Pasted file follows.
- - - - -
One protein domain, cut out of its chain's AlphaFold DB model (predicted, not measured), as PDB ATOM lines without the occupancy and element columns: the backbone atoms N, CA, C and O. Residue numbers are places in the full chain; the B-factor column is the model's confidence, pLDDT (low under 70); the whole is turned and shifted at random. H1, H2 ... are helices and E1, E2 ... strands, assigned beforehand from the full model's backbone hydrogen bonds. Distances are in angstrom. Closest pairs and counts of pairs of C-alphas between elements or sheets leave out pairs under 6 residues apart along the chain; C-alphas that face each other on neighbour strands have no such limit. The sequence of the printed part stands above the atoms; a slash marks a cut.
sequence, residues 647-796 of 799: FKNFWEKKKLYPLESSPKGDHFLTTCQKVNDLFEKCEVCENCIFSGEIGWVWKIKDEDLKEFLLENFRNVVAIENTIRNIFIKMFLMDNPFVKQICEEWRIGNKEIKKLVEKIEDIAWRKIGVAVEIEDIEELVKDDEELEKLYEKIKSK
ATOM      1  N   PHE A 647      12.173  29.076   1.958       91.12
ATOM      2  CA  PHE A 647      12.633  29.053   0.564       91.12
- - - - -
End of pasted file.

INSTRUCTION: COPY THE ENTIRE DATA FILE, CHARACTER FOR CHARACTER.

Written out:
One protein domain, cut out of its chain's AlphaFold DB model (predicted, not measured), as PDB ATOM lines without the occupancy and element columns: the backbone atoms N, CA, C and O. Residue numbers are places in the full chain; the B-factor column is the model's confidence, pLDDT (low under 70); the whole is turned and shifted at random. H1, H2 ... are helices and E1, E2 ... strands, assigned beforehand from the full model's backbone hydrogen bonds. Distances are in angstrom. Closest pairs and counts of pairs of C-alphas between elements or sheets leave out pairs under 6 residues apart along the chain; C-alphas that face each other on neighbour strands have no such limit. The sequence of the printed part stands above the atoms; a slash marks a cut.
sequence, residues 647-796 of 799: FKNFWEKKKLYPLESSPKGDHFLTTCQKVNDLFEKCEVCENCIFSGEIGWVWKIKDEDLKEFLLENFRNVVAIENTIRNIFIKMFLMDNPFVKQICEEWRIGNKEIKKLVEKIEDIAWRKIGVAVEIEDIEELVKDDEELEKLYEKIKSK
ATOM      1  N   PHE A 647      12.173  29.076   1.958       91.12
ATOM      2  CA  PHE A 647      12.633  29.053   0.564       91.12